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NewsLeague confirms SJ Vernatchi out for Week 6, not calling it suspension

League confirms SJ Vernatchi out for Week 6, not calling it suspension

The NFL has confirmed to Football Zebras that side judge Rob Vernatchi will be off the field for Week 6, however they aren’t calling it a suspension.

NFL spokesman Michael Signora  said  in a statement to Football Zebras, “Side judge Rob Vernatchi will not officiate in Week 6 as a result of the failure to notice that the game clock was incorrectly started late in the fourth quarter of Monday night’s game between the Pittsburgh Steelers and San Diego Chargers.”

Pro Football Talk reported on Wednesday that the disciplinary action was a suspension with pay, and a source for Football Zebras confirmed that Vernatchi was suspended. It appears that the league is giving Vernatchi a bye week, as each official gets two weeks off during the season; however Vernatchi had a bye two weeks ago.

We reached out multiple times to Jim Quirk Sr. and Jeff Triplette, the executive director and president of the NFL Referees Association, respectively; we have not yet received a response. Vernatchi cannot speak to the media under the terms of the collective bargaining agreement

Signora also said that the league is still evaluating disciplinary measures for the clock operator who made the error in the first place. There are also repercussions for referee Pete Morelli’s entire crew, as all members of the crew have secondary responsibility for the accuracy of the play clock. At minimum, this will be a downgrade for those officials when determining playoff assignments. (Line judge Sarah Thomas does not qualify for the playoffs, as this is her first season.)

In addition, back judge Greg Wilson was moved from a primetime game this week to a Sunday afternoon contest to minimize his exposure after a missed call two weeks ago.

Statement from NFL spokesman Michael Signora

Side judge Rob Vernatchi will not officiate in Week 6 as a result of the failure to notice that the game clock was incorrectly started late in the fourth quarter of Monday night’s game between the Pittsburgh Steelers and San Diego Chargers. The mistake will also impact the evaluation of the other six members of the officiating crew, led by referee Pete Morelli.

The official game time is kept on the stadium scoreboard, but it is the responsibility of the side judge to supervise the timing of the game.  Had the side judge or any of the other six on-field officials noticed the timing error, they could have corrected it.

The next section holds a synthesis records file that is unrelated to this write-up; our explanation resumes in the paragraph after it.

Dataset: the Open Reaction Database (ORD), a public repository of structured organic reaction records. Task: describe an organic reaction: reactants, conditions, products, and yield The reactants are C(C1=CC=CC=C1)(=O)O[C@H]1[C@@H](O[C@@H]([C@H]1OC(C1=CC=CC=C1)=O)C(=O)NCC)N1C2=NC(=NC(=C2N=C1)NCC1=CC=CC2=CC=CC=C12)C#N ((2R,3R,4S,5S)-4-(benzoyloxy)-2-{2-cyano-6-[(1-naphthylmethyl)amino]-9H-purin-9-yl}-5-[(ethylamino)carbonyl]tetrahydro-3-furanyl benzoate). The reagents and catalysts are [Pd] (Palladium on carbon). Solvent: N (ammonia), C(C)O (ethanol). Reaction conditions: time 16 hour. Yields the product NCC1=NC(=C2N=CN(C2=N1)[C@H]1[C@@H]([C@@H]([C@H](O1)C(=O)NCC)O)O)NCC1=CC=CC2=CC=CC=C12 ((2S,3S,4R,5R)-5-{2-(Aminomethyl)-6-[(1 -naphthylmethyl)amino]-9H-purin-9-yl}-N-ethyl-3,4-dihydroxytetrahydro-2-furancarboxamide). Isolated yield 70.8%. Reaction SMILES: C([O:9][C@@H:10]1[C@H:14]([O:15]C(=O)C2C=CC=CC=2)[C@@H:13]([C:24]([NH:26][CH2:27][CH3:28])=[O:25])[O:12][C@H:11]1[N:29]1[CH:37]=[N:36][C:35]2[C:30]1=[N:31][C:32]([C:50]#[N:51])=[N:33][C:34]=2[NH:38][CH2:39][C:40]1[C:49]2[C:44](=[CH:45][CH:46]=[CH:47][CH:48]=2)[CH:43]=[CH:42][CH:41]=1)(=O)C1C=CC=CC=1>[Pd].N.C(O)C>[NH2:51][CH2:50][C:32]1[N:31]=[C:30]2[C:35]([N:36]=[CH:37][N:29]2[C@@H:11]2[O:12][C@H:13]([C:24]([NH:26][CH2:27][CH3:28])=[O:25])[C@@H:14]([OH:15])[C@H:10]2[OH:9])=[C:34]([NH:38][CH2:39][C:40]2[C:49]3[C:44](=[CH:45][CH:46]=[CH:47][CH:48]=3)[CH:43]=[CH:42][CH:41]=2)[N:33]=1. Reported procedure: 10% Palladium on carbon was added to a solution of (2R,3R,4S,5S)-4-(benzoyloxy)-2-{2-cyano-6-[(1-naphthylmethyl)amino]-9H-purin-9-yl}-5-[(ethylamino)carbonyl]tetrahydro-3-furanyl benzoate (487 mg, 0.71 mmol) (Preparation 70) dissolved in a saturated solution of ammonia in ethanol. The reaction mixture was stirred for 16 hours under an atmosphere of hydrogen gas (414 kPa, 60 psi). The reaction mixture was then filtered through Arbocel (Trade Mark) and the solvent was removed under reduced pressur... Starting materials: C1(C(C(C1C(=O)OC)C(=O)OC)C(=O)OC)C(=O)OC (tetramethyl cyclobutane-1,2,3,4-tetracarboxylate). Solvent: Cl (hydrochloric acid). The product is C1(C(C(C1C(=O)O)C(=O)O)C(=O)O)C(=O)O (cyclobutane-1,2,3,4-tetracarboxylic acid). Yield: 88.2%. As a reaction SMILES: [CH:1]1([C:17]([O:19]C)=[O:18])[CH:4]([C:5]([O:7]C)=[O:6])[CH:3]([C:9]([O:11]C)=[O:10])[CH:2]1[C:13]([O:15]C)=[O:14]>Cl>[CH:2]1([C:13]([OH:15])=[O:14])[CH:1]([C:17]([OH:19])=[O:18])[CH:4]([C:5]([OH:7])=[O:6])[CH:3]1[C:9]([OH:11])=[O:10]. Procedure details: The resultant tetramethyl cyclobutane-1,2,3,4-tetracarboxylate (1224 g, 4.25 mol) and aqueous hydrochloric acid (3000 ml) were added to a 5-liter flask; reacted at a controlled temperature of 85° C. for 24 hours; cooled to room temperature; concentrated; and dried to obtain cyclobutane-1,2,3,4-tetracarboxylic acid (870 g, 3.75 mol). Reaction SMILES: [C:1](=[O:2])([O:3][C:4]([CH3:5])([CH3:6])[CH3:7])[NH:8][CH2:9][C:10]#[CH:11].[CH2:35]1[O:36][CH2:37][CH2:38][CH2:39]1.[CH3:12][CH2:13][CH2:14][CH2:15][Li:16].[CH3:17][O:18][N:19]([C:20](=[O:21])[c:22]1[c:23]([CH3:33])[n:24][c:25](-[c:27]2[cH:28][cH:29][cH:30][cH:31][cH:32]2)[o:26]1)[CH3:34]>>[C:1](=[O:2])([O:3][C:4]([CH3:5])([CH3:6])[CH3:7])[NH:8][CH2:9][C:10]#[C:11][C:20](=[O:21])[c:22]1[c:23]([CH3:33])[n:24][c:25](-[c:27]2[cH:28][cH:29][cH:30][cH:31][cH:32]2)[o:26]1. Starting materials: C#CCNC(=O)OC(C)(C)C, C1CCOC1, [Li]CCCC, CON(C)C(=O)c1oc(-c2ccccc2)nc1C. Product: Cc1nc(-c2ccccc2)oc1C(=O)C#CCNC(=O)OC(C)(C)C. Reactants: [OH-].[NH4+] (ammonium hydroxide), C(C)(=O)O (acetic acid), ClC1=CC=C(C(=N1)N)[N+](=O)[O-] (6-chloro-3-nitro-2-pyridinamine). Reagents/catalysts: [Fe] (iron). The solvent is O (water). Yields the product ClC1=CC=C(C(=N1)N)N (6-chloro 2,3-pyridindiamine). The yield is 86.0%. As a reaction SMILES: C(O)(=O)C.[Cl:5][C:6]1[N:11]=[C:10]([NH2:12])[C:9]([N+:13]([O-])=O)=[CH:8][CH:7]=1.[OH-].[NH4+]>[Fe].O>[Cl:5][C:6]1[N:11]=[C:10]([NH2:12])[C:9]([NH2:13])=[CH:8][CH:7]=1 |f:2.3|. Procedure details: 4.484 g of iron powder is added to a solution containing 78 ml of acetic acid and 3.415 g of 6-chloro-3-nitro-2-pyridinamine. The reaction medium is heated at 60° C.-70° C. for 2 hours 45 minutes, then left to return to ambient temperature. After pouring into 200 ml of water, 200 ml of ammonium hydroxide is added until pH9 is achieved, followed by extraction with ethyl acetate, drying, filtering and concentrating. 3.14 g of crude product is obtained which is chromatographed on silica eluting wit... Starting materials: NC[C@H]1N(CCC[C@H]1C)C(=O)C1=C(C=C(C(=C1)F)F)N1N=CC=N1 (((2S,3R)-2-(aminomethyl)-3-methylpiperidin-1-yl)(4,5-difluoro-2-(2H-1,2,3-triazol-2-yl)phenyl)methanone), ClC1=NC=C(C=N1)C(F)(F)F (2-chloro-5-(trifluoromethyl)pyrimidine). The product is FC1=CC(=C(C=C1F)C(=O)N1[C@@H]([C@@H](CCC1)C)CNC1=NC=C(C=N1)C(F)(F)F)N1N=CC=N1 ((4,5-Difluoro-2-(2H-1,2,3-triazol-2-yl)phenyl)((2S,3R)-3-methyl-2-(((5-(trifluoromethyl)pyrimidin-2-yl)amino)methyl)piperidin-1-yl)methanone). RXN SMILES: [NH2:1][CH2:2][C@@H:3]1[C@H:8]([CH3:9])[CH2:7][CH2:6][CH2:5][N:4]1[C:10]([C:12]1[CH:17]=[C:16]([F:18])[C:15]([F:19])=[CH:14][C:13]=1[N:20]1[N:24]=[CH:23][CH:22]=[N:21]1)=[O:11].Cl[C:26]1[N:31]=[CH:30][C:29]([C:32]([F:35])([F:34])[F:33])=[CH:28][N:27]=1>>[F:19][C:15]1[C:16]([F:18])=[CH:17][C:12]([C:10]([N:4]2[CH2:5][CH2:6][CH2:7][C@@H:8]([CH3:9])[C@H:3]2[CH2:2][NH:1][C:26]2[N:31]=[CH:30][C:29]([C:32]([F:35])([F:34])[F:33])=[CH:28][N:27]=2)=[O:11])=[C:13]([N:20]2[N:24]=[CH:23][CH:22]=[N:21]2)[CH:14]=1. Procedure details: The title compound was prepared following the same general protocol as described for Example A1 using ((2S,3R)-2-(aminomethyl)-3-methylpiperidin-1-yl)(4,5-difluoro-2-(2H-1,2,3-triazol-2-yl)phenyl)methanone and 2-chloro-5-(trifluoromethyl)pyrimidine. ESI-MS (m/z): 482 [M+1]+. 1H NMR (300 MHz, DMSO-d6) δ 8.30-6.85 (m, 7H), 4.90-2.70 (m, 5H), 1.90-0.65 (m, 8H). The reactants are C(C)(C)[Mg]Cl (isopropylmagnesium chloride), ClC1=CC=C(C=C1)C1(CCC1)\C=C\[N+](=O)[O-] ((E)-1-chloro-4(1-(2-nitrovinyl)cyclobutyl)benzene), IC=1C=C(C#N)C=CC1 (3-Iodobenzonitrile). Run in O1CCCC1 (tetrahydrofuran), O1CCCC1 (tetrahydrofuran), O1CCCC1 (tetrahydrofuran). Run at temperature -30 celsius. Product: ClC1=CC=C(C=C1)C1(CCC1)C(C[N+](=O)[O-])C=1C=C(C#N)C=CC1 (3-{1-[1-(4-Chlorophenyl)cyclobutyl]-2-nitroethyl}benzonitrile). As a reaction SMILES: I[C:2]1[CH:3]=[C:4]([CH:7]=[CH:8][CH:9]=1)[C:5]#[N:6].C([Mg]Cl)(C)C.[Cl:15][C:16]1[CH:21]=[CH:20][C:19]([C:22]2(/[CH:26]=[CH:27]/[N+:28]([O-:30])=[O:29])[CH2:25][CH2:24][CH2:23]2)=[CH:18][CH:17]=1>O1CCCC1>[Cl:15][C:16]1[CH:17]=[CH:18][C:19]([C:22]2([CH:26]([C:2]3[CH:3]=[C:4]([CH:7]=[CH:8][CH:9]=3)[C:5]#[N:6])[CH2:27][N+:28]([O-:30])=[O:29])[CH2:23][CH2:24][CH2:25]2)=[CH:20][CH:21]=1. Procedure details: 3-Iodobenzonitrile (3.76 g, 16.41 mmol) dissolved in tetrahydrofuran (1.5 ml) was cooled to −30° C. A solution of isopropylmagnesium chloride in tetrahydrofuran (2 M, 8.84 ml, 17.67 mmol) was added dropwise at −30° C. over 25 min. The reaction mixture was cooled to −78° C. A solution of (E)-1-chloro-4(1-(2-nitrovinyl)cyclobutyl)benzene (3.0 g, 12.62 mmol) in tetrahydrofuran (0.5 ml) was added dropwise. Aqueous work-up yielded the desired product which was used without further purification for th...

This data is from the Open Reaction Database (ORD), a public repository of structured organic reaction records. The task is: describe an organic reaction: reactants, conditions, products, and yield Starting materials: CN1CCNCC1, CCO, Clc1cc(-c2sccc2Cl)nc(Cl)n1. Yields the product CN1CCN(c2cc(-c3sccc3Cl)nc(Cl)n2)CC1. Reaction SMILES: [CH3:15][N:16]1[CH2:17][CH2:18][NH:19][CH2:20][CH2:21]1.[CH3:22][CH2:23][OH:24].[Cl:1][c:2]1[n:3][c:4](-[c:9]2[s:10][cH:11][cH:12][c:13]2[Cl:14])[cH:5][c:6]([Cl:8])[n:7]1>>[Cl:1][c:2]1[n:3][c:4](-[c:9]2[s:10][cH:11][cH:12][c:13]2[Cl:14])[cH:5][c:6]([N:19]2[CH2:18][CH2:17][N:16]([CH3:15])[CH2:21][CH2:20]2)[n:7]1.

The status of the clock operator in San Diego, who is an NFL employee, is under review.  The Chargers’ next home game is in Week 7 on Sunday, October 25.

Ben Austro
Ben Austro
Ben Austro is the editor and founder of Football Zebras and the author of So You Think You Know Football?: The Armchair Ref's Guide to the Official Rules (on sale now)

5 thoughts on “League confirms SJ Vernatchi out for Week 6, not calling it suspension

  1. The NFL needs to get off the high horse of leaving all final determinations in the hands of the on field head official. They could have made contact with the crew and fixed this in real time. Not to have is bogus.

  2. I will guarantee you, NONE of these officials on that crew will make the playoff officiating roster this year. Wait and see. But I know they won’t.

  3. And I can guarantee you that your guarantee is wrong. One call in one game does not carry that magnitude.

  4. RefGuy2222: Contrary to popular belief, “All-Star” crews do not work playoff games. Playoff games are assigned very simply. Assuming one is eligible (there are guidelines, i.e. a rookie official can’t work a playoff game; one can’t work a Super Bowl unless you have a conference title under your belt, etc. etc. plus the current Super Bowl officials work a prelim playoff game also) officials are, in essence ranked by number of foul ups I mean grading system. Considering the pre-requisites are met (and game assignments have to be adjusted per the pre-reqs) # 1s get the Super Bowl, #2s and #3s get the conference title games, and so on. What this means is 10 out of 17 officials will be assigned a playoff game. What other industry rewards underperforming bottom dwellers with such benefits? With the current system, even if you are in the bottom half of rankings, you will still get a playoff game. The officiating in the regular season is putrid enough with the crew system; it has potential to get even worse in the playoffs (and does) because now, the crew system is not in place and you slap 7 officials together that have no rapport/communication with each other, which was built up over the season. As any official worth his salt knows this is a recipe for disaster. Clearly, the system needs to be changed from the ground up, starting with the hiring system. The big joke years ago, was between the 10th and 11th ranked official. The 10th ranked official would be pissed off stuck freezing his butt off in a wild card game in Chicago, and thought “Damn, if I screwed up a few more calls I would be headed to Hawaii for a week at the Pro Bowl!” Yes, the #11s got the Pro Bowl in Hawaii. Great system, isn’t it? The union put this system in place, and as it goes with all unions, mediocrity is valued, and of course, El Deano supports as he tries to justify, the current playoff assignment system.

  5. Cell phones and unions are essentially the same…both are no longer used for the good they purported in their respective origins. Unions “hide” poor employee performance, and cell phones allow people to ‘hide’ behind texts and user names.

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